Now what?

It has been roughly six months since I finished the first draft. This week I am wrapping up work on this book. Why has it taken so long? The only truthful explanation is me. My fear. My self-doubt. I am scared to put it out there.

My friend, and prolific author, Lauren Carr has taught me that I am my own worst enemy. In the time between finishing the novel’s first draft to the time it goes to press, Lauren has published TWO novels. She is my inspiration and role model.

She is already broadcasting news about my next novel in order to get me moving. The pressure is on. My new characters are percolating and throwing story parts at me. This time I have a grand storyline in my head already. I know the beginning and the end. The middle is still being created.

At the moment, I am not fearful. I am excited. That will change. The first bad review will crank up the self-doubt inside me. But I have a few defenses against my fears this time around.

First, I know I am still on a learning curve. Like any first, my novel will have beginner errors in it. I know that, and I will learn from my mistakes.

Second, I have written a complete book already. So there is no question about whether or not I can. I’ve already done it.

Third, I have set a goal. By this time next year, book two will be done. I will have cut the time it takes me to tell a story in half. Then I will write book three in six months. That’s my plan. With an end target in sight, I have something to aim for. The finish line is concrete. That is a motivator.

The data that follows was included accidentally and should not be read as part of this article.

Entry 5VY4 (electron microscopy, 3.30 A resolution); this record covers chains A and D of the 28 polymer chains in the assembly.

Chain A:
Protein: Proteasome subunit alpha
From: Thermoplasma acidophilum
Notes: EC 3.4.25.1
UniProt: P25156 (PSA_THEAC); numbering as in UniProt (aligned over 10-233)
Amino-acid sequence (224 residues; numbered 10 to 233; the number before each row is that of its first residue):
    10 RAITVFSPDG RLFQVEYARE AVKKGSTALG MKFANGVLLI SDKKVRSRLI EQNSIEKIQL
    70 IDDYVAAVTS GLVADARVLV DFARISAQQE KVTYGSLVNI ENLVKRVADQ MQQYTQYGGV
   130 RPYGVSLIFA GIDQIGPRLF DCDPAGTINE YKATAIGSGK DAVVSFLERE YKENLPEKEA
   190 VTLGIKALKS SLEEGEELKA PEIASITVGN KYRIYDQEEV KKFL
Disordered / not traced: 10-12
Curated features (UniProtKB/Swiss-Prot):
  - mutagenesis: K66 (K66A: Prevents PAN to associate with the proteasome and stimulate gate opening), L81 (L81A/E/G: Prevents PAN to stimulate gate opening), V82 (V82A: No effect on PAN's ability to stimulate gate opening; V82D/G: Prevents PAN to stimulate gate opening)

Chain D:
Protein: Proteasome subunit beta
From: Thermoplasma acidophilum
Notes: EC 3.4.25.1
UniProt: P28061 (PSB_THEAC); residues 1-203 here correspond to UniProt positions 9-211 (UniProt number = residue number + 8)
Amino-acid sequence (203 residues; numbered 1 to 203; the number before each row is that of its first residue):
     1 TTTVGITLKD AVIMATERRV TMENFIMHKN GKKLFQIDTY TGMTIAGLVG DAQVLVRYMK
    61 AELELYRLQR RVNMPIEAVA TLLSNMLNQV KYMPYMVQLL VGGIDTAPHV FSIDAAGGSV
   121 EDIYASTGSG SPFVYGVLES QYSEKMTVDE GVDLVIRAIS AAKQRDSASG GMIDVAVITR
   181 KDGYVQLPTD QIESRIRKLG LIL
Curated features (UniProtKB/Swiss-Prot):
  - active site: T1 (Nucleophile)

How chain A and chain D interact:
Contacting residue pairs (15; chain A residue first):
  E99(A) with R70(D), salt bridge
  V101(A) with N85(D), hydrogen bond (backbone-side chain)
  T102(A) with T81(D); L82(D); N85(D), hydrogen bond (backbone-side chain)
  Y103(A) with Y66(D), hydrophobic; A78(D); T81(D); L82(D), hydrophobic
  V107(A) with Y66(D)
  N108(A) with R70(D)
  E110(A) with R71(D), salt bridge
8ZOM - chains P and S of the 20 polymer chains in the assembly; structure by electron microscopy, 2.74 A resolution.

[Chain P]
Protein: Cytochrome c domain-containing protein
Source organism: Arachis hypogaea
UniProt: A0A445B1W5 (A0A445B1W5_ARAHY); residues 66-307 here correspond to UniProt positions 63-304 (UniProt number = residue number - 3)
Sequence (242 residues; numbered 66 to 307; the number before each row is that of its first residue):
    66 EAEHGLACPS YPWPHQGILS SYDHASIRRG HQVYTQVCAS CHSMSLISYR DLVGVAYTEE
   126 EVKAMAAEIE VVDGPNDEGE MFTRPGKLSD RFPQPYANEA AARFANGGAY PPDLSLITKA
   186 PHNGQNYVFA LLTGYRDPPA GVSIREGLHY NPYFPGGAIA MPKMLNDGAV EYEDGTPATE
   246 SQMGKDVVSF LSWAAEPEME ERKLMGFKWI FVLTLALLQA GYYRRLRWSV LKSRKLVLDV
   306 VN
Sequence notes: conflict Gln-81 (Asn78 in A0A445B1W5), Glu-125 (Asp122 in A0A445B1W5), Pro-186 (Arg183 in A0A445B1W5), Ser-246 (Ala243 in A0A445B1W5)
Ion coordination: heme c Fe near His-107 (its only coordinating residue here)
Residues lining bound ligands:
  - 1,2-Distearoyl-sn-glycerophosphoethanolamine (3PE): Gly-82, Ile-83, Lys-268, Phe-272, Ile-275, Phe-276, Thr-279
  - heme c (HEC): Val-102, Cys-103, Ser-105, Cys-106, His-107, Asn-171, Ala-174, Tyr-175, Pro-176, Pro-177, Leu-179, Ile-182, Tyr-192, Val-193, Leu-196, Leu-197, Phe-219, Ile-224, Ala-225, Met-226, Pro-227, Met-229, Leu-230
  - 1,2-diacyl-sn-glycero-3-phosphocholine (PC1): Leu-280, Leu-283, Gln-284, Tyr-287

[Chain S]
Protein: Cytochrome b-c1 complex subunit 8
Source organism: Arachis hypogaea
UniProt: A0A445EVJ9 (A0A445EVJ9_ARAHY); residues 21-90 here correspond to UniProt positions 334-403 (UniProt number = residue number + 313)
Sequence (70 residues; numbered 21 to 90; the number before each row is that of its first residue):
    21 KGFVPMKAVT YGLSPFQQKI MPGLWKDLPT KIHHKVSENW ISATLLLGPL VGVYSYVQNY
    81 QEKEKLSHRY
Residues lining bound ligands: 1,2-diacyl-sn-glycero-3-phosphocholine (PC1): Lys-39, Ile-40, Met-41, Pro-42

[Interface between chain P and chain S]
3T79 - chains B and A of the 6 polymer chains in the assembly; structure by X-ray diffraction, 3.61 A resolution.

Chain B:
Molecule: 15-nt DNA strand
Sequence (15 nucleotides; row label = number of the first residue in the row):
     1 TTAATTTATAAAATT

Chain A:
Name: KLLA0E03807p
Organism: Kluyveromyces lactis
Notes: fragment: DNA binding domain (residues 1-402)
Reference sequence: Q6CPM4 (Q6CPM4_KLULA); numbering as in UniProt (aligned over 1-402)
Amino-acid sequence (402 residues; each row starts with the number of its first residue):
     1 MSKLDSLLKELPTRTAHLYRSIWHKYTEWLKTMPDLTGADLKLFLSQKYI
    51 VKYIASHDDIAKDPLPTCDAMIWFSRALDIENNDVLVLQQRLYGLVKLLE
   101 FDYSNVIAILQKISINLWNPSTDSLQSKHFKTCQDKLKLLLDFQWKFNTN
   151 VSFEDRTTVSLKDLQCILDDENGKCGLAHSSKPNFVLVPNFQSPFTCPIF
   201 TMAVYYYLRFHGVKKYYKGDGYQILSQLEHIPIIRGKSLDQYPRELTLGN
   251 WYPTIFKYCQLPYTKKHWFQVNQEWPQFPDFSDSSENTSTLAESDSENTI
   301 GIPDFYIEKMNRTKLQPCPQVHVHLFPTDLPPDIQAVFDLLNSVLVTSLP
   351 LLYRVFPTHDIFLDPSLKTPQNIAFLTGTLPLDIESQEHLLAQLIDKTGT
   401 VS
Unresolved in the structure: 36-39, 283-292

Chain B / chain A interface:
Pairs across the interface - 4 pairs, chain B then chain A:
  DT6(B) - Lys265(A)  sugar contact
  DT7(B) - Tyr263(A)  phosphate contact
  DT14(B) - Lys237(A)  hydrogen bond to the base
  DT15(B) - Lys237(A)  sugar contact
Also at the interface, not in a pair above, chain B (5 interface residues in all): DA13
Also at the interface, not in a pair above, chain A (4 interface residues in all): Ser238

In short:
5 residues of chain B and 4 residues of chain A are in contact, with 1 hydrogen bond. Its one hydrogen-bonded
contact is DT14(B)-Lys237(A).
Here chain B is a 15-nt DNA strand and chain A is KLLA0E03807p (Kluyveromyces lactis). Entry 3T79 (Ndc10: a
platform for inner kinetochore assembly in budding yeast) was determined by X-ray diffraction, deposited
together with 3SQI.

I hope telling my experience has been helpful to you. Maybe you see yourself or maybe light has been shed on the source of your own block. My wish for you is that you get a strangle hold on the neck of your own fear. Choke it, so that you, too, can make a breakthrough in your writing.

For Good Luck


Kirin kiss cropped

 

In several Asian cultures, there is a mythological beast called the Kirin. According to Wikipedia, the Kirin heralds the arrival of a wise sage or illustrious ruler. It’s appearance is a good omen and brings the one who sees it prosperity.

 

Not only did I see the Kirin, but I kissed him when we discussed the late summer release of my novel Dead with Envy and my short story “Strange.” Seems that kiss had a powerful effect; the Kirin’s eyes blazed! He promised me lots of readers and a successful new career as a best-selling author. Wow.